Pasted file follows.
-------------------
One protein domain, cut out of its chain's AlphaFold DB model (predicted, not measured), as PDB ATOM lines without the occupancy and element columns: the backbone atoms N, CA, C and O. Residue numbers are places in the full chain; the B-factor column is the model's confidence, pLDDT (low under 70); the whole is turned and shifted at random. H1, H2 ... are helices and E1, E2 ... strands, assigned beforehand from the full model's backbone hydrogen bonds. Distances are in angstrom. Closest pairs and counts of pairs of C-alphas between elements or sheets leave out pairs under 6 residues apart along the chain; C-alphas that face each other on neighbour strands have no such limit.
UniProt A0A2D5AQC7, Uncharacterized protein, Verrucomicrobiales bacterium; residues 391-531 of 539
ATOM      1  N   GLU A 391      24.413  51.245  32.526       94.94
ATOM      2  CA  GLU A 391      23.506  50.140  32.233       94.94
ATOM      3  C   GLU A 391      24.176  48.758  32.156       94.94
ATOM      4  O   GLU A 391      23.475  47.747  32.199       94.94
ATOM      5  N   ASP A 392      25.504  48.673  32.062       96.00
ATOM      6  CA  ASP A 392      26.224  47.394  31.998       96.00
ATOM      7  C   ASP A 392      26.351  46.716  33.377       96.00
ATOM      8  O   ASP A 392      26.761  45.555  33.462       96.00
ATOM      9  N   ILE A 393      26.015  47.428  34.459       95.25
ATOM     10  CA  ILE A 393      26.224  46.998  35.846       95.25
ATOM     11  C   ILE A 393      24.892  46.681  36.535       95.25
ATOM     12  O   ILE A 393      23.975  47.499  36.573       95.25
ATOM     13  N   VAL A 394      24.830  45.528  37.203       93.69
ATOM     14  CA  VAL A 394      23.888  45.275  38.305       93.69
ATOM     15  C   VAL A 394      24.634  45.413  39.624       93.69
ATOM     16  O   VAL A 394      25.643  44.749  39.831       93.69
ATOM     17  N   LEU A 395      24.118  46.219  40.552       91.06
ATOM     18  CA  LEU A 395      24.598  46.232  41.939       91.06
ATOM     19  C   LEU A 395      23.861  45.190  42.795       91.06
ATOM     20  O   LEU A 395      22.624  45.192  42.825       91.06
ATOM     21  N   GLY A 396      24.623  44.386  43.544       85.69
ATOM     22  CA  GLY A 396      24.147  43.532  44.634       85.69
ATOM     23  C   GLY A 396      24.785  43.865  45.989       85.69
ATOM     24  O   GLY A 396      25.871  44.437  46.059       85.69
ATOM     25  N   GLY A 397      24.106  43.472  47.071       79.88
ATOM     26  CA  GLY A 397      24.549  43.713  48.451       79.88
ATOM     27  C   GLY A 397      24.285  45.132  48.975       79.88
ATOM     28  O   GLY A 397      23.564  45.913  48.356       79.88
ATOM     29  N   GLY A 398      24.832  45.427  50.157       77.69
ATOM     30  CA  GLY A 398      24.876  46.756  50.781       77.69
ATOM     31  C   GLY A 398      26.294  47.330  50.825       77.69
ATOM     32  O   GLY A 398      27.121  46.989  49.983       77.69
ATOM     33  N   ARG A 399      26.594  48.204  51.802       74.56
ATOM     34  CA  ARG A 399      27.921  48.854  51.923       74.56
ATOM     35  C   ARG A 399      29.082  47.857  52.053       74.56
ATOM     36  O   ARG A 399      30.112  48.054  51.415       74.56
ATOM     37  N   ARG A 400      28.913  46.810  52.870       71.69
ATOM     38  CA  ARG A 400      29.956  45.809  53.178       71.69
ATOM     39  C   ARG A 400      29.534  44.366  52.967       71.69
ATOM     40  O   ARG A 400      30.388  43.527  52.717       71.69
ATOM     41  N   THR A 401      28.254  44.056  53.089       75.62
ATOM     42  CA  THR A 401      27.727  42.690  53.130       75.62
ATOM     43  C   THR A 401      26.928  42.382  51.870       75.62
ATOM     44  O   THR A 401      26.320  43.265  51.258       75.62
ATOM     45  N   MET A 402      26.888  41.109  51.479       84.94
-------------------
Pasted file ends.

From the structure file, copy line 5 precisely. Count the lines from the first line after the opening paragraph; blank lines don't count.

ATOM      4  O   GLU A 391      23.475  47.747  32.199       94.94